Paulson - All at Once (Cover Artwork)
Staff Pick


All at Once (2005)

One Day Savior

Unfortunately for the label, Onedaysavior seems to be a magnet for bands to release one or two albums before disbanding. Dearly Departed, Kid Brother Collective, and Superstitions of the Sky are all such casualties, but it's Paulson that's really giving the label owned by former Skycamefalling singer Christopher Tzompanakis some hope. The band's previous release, Variations hinted at something great to come, and All at Once is that hint finally coming to fruition.

Soaring, gorgeous melodies riding the atmospheric currents of the instrumentation establish an extremely strong base right from the get-go. Gone completely are the abruptly screamed vocals and heavy power chords of old; in are spacey atmospherics and delicate harmonies, and the band has truly never sounded better. This is a style that really plays off their talents, a style in which every member of the band can fully contribute to a solid product; be it through guitars, vocals, keyboard, drum or bass, it all evens out in the songwriting process.

It's their new approach to songwriting that lets the rich tones and harmonies of singer Logan Laflotte really be a force in the music, as the opener, "Voids," perfectly exemplifies. The repeated, whimsical delivery of the lines "I'm going to want you, I'm going to need you sometimes" over some twinkling keyboards is a gorgeous display, swaying back and forth between restrained and more noticeable melody, but keeping your attention in the meantime. The instrumentation is relatively simplistic as the album progresses, but at the same time, that accents the direction of the music to a tee. The guitar harmonics are laid-back and quiet, but the grooves are still present enough to really get into.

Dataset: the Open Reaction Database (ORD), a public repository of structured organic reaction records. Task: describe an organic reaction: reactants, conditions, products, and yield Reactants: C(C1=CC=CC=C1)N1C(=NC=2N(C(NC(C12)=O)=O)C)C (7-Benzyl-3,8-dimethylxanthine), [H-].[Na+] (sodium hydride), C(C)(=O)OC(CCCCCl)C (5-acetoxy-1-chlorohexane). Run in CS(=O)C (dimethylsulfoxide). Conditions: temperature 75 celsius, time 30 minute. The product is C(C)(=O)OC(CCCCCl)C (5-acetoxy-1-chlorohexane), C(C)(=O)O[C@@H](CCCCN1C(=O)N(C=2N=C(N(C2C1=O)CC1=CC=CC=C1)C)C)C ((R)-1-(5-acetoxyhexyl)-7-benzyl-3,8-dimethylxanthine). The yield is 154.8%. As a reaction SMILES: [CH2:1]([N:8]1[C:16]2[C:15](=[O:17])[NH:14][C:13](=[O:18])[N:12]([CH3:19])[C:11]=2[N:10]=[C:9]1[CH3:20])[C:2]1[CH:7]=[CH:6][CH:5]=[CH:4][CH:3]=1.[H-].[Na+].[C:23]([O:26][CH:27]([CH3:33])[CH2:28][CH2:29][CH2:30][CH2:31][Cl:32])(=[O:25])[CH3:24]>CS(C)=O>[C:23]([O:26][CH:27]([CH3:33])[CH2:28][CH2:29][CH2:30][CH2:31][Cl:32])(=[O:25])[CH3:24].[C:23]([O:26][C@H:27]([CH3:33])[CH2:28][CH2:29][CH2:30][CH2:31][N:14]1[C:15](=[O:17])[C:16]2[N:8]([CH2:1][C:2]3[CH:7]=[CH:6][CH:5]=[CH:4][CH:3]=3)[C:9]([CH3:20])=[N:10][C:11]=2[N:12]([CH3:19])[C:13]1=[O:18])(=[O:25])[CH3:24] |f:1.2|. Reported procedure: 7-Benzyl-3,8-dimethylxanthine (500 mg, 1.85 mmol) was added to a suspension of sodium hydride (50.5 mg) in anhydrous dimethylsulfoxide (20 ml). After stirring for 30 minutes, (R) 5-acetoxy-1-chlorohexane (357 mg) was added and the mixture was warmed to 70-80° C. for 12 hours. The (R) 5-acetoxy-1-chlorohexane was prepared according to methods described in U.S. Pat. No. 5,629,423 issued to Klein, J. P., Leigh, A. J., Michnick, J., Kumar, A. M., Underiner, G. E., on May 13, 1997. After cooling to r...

Each song presents its own unique sound while keeping each song flowing smoothly and effortlessly into the next. "Under Crowns" relies far more on Laflotte's vocals and some light keyboard work than anything, and the soaring melodies coalesce perfectly with the subtle bounce of the chord progressions. It's those tiny nuances that propel the album way past ‘decent' territory, and into being one of the years better releases. The soft, repetitious drum rolls in "Not by a Long Shot" resonate in your head through the entire track, and everything combines to create such a solid groove, such a solid rhythm that it's truly impressive. While in its reserved mode, the atmospheric beauty shines through; the more upbeat "I Knew You When" has its share of memorable hooks as well, as the perfect balance is struck between the power of the vocals and simplicity of the music backing it. Even in the few instances where the singer really lets go and wails, it never seems even the slightest bit out of character.

This album is just packed with beauty and a terrific atmospheric spirit that can't be beat. From track 1 to 10, there's not a complaint to be had.